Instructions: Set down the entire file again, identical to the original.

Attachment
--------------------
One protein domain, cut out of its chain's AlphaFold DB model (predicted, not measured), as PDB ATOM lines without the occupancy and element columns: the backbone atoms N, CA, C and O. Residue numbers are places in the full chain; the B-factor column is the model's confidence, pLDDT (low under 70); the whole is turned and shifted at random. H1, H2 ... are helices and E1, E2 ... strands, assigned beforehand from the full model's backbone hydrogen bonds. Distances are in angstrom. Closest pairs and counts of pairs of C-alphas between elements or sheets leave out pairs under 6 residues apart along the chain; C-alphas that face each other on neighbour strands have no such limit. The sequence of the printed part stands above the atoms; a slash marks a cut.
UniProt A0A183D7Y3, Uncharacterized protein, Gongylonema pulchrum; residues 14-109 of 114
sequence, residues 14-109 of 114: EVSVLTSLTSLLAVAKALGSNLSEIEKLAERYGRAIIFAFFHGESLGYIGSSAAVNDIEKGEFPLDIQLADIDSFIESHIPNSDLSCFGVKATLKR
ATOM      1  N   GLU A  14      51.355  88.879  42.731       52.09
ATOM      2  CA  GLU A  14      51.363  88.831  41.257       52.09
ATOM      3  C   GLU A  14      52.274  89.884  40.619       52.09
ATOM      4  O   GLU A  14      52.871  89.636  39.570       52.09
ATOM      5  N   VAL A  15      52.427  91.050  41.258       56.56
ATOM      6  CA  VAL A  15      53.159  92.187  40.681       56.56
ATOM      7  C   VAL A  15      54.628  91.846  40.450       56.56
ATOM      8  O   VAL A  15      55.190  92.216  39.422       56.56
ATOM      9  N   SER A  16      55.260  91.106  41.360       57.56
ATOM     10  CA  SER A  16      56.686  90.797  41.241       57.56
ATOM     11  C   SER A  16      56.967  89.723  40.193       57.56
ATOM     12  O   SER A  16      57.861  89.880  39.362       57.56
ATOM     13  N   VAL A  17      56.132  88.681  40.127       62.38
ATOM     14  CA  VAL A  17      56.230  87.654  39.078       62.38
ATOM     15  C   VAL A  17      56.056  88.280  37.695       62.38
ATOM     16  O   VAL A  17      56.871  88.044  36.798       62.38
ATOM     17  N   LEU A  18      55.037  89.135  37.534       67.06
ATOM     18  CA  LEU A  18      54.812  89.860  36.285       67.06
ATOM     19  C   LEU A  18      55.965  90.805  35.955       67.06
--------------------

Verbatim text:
One protein domain, cut out of its chain's AlphaFold DB model (predicted, not measured), as PDB ATOM lines without the occupancy and element columns: the backbone atoms N, CA, C and O. Residue numbers are places in the full chain; the B-factor column is the model's confidence, pLDDT (low under 70); the whole is turned and shifted at random. H1, H2 ... are helices and E1, E2 ... strands, assigned beforehand from the full model's backbone hydrogen bonds. Distances are in angstrom. Closest pairs and counts of pairs of C-alphas between elements or sheets leave out pairs under 6 residues apart along the chain; C-alphas that face each other on neighbour strands have no such limit. The sequence of the printed part stands above the atoms; a slash marks a cut.
UniProt A0A183D7Y3, Uncharacterized protein, Gongylonema pulchrum; residues 14-109 of 114
sequence, residues 14-109 of 114: EVSVLTSLTSLLAVAKALGSNLSEIEKLAERYGRAIIFAFFHGESLGYIGSSAAVNDIEKGEFPLDIQLADIDSFIESHIPNSDLSCFGVKATLKR
ATOM      1  N   GLU A  14      51.355  88.879  42.731       52.09
ATOM      2  CA  GLU A  14      51.363  88.831  41.257       52.09
ATOM      3  C   GLU A  14      52.274  89.884  40.619       52.09
ATOM      4  O   GLU A  14      52.871  89.636  39.570       52.09
ATOM      5  N   VAL A  15      52.427  91.050  41.258       56.56
ATOM      6  CA  VAL A  15      53.159  92.187  40.681       56.56
ATOM      7  C   VAL A  15      54.628  91.846  40.450       56.56
ATOM      8  O   VAL A  15      55.190  92.216  39.422       56.56
ATOM      9  N   SER A  16      55.260  91.106  41.360       57.56
ATOM     10  CA  SER A  16      56.686  90.797  41.241       57.56
ATOM     11  C   SER A  16      56.967  89.723  40.193       57.56
ATOM     12  O   SER A  16      57.861  89.880  39.362       57.56
ATOM     13  N   VAL A  17      56.132  88.681  40.127       62.38
ATOM     14  CA  VAL A  17      56.230  87.654  39.078       62.38
ATOM     15  C   VAL A  17      56.056  88.280  37.695       62.38
ATOM     16  O   VAL A  17      56.871  88.044  36.798       62.38
ATOM     17  N   LEU A  18      55.037  89.135  37.534       67.06
ATOM     18  CA  LEU A  18      54.812  89.860  36.285       67.06
ATOM     19  C   LEU A  18      55.965  90.805  35.955       67.06